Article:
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What will an attorney do to ensure my spouse doesn’t hide assets from the court? P.2

Last time, we began looking at the importance of the discovery phase of property division proceedings and the need for parties to work with an attorney who is familiar with the process and knows how to utilize it to ensure a full accounting of assets.

An experienced family law attorney knows, for instance, that it is important: to request documentation going far enough back that all relevant information can be gathered; to verify an opposing party’s assertions regarding assets when there is no documentation; to request information for the value of assets not only on the date of valuation, but in the months and years leading up to the valuation; and to request thorough documentation of non-marital assets. 

It is also important to know what documentation will be helpful in discovering missing assets. This is especially important in contentious divorces, but it can also be a problem in seemingly amicable divorces as well.

Some of the resources that can be helpful in locating hidden assets, and which should be sought out in discovery include:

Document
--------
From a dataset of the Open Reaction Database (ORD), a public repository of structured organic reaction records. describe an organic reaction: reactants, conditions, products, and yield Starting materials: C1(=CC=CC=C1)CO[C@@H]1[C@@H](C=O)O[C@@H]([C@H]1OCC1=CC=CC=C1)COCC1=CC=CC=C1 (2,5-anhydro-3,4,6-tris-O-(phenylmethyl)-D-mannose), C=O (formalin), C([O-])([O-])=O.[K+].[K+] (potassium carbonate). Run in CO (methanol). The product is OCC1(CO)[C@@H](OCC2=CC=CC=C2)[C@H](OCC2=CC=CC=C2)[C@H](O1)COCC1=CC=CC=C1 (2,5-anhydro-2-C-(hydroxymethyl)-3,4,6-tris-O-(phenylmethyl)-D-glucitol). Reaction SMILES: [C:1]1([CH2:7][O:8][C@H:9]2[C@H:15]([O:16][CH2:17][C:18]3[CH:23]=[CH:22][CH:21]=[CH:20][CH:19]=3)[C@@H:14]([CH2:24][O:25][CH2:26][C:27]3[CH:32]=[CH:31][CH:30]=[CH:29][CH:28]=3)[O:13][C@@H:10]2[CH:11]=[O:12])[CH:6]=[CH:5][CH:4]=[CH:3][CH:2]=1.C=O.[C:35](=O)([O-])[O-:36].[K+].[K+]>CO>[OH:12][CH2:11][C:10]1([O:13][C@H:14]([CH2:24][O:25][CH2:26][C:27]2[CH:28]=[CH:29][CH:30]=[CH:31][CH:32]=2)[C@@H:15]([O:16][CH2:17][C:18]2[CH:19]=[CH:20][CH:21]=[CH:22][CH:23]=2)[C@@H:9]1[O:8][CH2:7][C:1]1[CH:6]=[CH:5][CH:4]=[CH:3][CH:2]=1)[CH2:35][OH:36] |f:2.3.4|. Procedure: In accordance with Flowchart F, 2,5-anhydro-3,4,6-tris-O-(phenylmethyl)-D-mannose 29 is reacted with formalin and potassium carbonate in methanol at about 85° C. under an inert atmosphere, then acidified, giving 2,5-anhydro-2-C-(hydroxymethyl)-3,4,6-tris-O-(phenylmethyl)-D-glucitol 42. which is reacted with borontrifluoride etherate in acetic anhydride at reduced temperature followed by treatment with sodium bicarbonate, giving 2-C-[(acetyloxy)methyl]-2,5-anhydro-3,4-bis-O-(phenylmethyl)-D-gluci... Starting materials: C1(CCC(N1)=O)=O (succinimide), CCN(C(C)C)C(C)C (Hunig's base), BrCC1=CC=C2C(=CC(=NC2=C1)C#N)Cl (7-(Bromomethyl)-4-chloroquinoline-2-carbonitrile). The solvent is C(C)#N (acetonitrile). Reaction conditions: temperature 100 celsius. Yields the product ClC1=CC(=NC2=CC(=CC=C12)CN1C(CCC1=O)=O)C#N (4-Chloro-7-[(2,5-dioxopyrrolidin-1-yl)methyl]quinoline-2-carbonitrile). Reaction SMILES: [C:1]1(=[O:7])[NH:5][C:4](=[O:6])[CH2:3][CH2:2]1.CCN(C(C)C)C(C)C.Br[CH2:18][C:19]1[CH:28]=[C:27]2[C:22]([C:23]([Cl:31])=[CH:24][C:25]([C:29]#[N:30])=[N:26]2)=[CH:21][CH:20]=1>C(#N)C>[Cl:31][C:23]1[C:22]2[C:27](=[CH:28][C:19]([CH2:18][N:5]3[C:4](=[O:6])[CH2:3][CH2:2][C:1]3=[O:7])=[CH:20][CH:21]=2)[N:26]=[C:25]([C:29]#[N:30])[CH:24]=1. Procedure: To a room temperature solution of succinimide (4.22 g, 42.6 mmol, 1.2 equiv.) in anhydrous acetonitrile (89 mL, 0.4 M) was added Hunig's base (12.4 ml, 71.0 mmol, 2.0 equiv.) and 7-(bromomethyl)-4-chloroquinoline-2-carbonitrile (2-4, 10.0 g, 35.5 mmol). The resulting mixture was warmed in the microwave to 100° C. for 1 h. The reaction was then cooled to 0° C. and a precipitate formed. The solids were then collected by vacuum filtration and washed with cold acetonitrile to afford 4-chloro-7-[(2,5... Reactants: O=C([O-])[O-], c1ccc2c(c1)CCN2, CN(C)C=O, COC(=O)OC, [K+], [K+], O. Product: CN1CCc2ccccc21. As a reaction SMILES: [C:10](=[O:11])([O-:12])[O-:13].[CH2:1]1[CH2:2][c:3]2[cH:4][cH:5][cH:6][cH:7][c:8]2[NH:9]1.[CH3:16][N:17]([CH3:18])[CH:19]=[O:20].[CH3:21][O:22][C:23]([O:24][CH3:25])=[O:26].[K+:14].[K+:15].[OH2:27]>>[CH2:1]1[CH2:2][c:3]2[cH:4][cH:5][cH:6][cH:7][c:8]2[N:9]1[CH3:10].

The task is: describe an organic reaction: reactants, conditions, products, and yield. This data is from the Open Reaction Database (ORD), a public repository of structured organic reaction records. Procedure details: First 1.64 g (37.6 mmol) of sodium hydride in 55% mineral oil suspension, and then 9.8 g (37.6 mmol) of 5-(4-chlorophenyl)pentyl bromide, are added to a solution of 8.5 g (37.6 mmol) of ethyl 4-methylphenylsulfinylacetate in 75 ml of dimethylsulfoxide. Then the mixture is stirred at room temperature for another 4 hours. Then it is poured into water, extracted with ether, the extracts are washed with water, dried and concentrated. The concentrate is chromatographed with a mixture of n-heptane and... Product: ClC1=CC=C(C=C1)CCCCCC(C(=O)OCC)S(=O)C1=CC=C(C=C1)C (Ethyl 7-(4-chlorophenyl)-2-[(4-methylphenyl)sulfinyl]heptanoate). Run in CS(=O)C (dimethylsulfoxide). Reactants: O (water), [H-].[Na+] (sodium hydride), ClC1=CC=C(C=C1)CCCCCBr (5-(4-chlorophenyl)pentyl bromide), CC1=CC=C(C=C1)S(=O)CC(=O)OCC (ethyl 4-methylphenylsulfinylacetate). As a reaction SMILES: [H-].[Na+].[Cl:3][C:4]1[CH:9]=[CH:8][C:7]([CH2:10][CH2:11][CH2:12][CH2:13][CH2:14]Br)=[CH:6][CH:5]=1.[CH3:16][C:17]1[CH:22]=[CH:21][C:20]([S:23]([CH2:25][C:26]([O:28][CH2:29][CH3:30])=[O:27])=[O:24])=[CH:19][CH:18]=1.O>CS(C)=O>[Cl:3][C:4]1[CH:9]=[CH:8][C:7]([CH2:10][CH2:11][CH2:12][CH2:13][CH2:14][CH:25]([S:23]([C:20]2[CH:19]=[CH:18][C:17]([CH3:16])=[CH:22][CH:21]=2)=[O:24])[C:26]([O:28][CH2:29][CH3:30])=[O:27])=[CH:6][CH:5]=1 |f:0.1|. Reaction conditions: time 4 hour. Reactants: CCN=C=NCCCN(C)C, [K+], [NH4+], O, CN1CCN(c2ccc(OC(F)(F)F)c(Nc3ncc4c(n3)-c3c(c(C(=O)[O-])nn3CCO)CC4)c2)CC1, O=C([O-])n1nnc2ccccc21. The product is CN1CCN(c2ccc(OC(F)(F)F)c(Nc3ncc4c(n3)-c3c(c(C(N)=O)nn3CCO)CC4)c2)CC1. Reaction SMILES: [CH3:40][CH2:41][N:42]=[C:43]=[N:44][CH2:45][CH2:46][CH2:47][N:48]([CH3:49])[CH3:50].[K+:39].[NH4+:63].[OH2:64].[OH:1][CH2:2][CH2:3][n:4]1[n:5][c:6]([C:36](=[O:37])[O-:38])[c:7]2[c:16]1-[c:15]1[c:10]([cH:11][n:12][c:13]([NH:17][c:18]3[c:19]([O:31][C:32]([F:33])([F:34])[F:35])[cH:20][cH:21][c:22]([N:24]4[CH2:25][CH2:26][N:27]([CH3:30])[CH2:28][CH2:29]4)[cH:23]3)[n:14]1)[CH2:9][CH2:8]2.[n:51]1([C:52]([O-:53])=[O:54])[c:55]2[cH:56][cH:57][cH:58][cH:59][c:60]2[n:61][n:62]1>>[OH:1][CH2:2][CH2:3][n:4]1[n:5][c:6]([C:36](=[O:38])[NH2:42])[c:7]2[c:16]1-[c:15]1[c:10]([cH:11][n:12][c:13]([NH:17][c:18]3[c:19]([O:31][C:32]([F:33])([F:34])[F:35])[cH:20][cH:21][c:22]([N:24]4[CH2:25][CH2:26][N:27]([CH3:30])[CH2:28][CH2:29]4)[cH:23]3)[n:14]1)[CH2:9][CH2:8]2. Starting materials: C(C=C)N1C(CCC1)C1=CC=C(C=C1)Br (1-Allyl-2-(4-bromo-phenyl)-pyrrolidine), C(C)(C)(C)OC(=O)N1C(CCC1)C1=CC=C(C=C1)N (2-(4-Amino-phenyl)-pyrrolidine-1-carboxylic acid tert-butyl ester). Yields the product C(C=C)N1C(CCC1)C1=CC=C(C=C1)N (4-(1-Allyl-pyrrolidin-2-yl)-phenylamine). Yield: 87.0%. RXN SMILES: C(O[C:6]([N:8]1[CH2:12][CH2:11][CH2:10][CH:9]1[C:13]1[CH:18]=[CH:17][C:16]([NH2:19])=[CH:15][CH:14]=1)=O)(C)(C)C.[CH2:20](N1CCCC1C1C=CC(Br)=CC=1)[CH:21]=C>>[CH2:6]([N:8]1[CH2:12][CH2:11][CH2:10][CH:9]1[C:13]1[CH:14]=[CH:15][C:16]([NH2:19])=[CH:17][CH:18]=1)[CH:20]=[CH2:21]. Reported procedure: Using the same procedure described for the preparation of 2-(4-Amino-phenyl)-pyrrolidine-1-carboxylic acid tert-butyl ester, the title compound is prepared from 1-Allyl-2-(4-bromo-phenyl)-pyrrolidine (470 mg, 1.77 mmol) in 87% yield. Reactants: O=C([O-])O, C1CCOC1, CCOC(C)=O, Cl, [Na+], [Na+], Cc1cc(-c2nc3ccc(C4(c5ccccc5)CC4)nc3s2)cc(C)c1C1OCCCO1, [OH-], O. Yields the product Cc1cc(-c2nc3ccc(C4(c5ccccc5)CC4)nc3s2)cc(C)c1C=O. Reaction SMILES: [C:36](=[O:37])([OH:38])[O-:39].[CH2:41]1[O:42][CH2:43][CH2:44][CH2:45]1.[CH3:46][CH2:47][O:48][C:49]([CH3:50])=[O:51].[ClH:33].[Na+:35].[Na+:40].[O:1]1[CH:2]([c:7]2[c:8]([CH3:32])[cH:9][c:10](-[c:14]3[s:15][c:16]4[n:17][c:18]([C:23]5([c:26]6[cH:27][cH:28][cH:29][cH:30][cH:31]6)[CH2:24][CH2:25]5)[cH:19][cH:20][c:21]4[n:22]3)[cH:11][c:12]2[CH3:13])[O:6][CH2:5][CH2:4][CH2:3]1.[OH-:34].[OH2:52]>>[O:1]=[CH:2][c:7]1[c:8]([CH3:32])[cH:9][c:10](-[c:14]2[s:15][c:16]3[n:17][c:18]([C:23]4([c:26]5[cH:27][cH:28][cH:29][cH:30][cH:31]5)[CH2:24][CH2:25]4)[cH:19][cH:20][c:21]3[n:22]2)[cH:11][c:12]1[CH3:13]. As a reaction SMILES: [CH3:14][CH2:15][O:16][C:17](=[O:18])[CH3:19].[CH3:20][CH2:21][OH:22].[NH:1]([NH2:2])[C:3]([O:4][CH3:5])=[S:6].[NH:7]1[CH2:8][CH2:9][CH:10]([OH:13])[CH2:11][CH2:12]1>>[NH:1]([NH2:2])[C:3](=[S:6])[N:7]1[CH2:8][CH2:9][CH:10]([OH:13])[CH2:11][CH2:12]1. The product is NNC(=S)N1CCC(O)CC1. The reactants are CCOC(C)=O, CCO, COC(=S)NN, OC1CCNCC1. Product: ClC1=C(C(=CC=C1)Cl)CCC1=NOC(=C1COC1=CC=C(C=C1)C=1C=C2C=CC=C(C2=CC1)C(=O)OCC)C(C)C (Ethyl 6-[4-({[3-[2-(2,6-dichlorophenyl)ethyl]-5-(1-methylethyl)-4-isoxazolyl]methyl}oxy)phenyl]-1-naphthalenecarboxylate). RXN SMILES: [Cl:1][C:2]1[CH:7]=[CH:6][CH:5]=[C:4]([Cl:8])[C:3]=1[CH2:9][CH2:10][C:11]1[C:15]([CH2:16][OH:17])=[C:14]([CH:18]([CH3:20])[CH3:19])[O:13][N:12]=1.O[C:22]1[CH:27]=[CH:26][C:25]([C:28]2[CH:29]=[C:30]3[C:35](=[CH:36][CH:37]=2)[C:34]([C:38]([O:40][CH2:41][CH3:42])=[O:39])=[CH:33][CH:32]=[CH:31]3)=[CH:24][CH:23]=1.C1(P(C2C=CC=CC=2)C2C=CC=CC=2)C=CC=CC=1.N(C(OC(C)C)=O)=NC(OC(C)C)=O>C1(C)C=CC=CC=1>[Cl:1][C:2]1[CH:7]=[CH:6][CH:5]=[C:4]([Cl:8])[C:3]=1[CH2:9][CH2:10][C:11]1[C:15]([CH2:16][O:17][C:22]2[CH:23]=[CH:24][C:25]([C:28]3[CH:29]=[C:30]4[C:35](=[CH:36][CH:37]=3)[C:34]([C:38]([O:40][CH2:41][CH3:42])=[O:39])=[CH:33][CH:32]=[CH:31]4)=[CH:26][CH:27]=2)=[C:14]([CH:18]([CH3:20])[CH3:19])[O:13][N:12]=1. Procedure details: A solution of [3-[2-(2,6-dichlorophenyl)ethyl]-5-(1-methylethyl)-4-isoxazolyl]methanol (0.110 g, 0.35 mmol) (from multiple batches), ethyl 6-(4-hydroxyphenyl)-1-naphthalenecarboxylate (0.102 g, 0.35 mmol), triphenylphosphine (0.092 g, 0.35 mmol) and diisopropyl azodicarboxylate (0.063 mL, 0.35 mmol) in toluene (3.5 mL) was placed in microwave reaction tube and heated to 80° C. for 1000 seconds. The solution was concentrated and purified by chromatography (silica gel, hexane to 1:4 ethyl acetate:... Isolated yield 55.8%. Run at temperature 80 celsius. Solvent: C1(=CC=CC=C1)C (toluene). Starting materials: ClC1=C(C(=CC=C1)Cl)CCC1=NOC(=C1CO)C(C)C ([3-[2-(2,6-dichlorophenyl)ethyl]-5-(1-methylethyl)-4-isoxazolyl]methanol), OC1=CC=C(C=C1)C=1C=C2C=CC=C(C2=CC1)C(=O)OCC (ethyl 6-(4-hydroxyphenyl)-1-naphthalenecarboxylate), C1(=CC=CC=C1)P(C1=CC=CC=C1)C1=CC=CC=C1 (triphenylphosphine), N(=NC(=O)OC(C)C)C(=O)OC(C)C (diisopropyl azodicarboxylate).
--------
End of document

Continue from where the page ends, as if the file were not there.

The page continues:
• State and federal tax returns and all schedules
  • Testimony of tax preparers/accountants
  • Retirement account documentation
  • Credit card statements and credit reports
  • County record of property transactions
  • Records of criminal and civil cases
  • Real estate closing and refinance documents

In our next post, we’ll continue looking at this topic, especially at using the discovery process to help ensure a spouse doesn’t hide assets in his or her business as well as some alternative means of hiding assets in divorce.

Source: Forbes, “Divorcing Women: Here’s Where Husbands Typically Hide Assets,” Jeff Landers, March 12, 2012. 

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What will an attorney do to ensure my spouse doesn’t hide assets from the court? P.2 | Peter A D'Angelo, Attorney at Law, PLC